In a previous post I described howto restore a OpenLDAP server from backup . But how to backup Open LDAP?

The backups I make consist of two parts:

1. First backup the LDAP database itself using a program called ‘slapcat.’ Slapcat  is  used  to generate an LDAP Directory Interchange Format (LDIF) output based upon the contents of a given LDAP database. This is a text version of your database which can be imported later. Think of it as a SQL-backup for relational databases. Anyway, here’s how to run slapcat on the OpenLDAP server:

slapcat -l backup.ldif

This will backup the whole database into the file called ‘backup.ldif’. You can then use this file to restore an OpenLDAP server later, using slapadd. Be sure to run this in a backup script from crontab and have a backup at least once per day.

2. Second thing I do, is backing up the config of the OpenLDAP server. This config is usually in /etc/ldap. Back it up using a tar, or using a technique like rsnapshot.

When you have this in place (and save the backups on a different place), you’ll be able to rebuild an OpenLDAP server without problems.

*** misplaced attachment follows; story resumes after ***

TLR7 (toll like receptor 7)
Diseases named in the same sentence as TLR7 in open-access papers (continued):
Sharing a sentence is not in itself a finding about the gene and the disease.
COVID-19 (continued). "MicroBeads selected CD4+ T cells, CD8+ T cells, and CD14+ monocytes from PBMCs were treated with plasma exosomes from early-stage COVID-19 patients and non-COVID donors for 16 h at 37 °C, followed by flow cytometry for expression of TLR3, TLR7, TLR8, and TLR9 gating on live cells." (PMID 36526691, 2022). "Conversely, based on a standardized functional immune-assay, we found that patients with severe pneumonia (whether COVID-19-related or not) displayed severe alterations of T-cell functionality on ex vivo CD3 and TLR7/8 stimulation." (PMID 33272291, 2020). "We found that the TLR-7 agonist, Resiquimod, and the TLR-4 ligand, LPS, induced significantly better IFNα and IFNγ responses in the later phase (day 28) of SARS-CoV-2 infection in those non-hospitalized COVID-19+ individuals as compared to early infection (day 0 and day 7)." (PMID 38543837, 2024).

As a sysadmin I’ve many things to take care of. One of the most important is backups. As websites and mailarchives become larger and lager, it is an ongoing challenge to fit as many backups in the available backup space.

In the early days we’re backupping using rsync, tar and gzip. The biggest drawback was it takes a lot of space. On the bright side, it’s plain simple and just always works. All you’ve to do is untar an archive and everything is there again (i.e.: happy customer!). It helped me on many occasions. So I kept this old method for a long time and looked around for alternatives.